I may be wrong but I heard that Islam forbid to take poison. Chemotherapy is kind of a poison. Then is it sinful to apply chemotherapy for cancer patients?
The hadiths, in Sahih Al-Bukhari » Book of Medicine » Hadith 5778 and other books, that prohibit taking poison are aimed at the intention of one trying to commit suicide or to intentionally harm oneself. They do not apply to the case of chemotherapy when taken as a possible treatment to cancer or any other malady.
In Islam, our belief is that remission comes only from Allah ﷻ. Prophet Ibrahim ﷺ, when debating with his polytheist tribe, said:
وَإِذَا مَرِضْتُ فَهُوَ يَشْفِينِ
And when I am ill, it is He who cures me.
Prophet Muhammad ﷺ further explains that there is no cure but Allah's cure:
عَنْ عَائِشَةَ أَنَّ رَسُولَ اللَّهِ ﷺ كَانَ إِذَا عَادَ مَرِيضًا يَقُولُ: أَذْهِبِ الْبَاسَ رَبَّ النَّاسِ اشْفِهِ أَنْتَ الشَّافِي لاَ شِفَاءَ إِلاَّ شِفَاؤُكَ شِفَاءً لاَ يُغَادِرُ سَقَمًا
'A'isha reported Allah's Messenger ﷺ as saying: When Allah's Messenger ﷺ visited the sick he would say: "Lord of the people. remove the disease, cure him, for Thou art the great Curer, there is no cure but through Thine healing Power, which leaves nothing of the disease."
Having said that, as Muslims, we are ordered to do our part (our homework, so to speak). According to our belief, medication is a cause that leads to a desired effect (cure). In Sahih Muslim » The Book of Greetings » Hadith 2204, Prophet Muhammad ﷺ teaches us that for every malady, there is a remedy. We may know or not know that remedy, but Allah has provided a remedy for every malady.
There is a weak (da'if) hadith in Sunan Abi Dawud » Book of Medicine » Hadith 3874 that one should not use a medicine that is unlawful. Weak hadiths may be used for a multitude of purposes, but the majority of scholars do not derive rulings of permissibility (or lack of) based on a single weak hadith.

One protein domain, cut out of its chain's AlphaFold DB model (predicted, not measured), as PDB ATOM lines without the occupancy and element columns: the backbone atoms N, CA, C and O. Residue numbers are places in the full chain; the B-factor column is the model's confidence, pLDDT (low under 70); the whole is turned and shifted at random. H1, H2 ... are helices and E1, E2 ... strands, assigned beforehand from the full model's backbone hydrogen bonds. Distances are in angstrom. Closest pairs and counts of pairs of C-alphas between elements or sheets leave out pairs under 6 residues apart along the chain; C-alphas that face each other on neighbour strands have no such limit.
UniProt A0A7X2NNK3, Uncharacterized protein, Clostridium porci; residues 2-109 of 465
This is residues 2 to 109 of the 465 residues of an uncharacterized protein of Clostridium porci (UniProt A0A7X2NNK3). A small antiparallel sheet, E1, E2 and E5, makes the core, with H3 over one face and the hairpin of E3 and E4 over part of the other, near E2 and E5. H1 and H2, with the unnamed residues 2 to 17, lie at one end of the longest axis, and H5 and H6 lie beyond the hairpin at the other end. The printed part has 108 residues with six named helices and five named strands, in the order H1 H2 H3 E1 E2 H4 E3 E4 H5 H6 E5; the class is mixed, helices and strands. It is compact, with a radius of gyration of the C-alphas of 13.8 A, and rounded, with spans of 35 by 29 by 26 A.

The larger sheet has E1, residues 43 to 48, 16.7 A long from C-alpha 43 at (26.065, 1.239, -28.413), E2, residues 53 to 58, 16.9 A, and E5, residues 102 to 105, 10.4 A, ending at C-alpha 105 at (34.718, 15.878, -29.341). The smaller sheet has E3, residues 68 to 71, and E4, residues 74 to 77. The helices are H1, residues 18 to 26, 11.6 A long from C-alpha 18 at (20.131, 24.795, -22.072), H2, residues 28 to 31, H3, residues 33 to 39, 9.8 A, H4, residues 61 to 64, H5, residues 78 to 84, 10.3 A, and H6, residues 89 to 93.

Chemotherapy is not poison per se. It is a medically-approved treatment of cancer through a number of chemicals that may be poisonous in nature, but are not administered with the intention of killing or inflicting harm on the patient. This is similar to spraying plants with insecticides; the intention is not to kill the plants by use of poisonous materials in the insecticide.
Exercising common sense in the presence of strong side effects (as is the case with most chemotherapy regimens) is key in this matter. As per the answer to the question "Harmful" implies "haram" — what trade-offs exist?, harm must be warded off as much as possible, but when there is a potential for both benefit and harm (as in the case of chemotherapy), then:
- If the risk outweighs the benefit, one has to avoid chemotherapy.
- If a condition is present temporarily that causes chemotherapy to be more risky (e.g., deteriorating health conditions in between cycles or regimens), one has to wait for the condition to change.
- If the benefit outweighs the risk, one is permitted to take chemotherapy.
It is also worth noting that if a Muslim doctor prescribes medicine to a Muslim patient, this would be considered an expert opinion on the matter:
وَمَا أَرْسَلْنَا مِن قَبْلِكَ إِلَّا رِجَالًا نُّوحِي إِلَيْهِمْ ۚ فَاسْأَلُوا أَهْلَ الذِّكْرِ إِن كُنتُمْ لَا تَعْلَمُونَ
And We sent not before you except men to whom We revealed [Our message]. So ask the people of the message if you do not know.
While the specificity of this verse is related to a particular situation, the general rule derived from it is that the opinion of people of knowledge or experts has its value in weighing alternatives in matters where difference of opinions exist.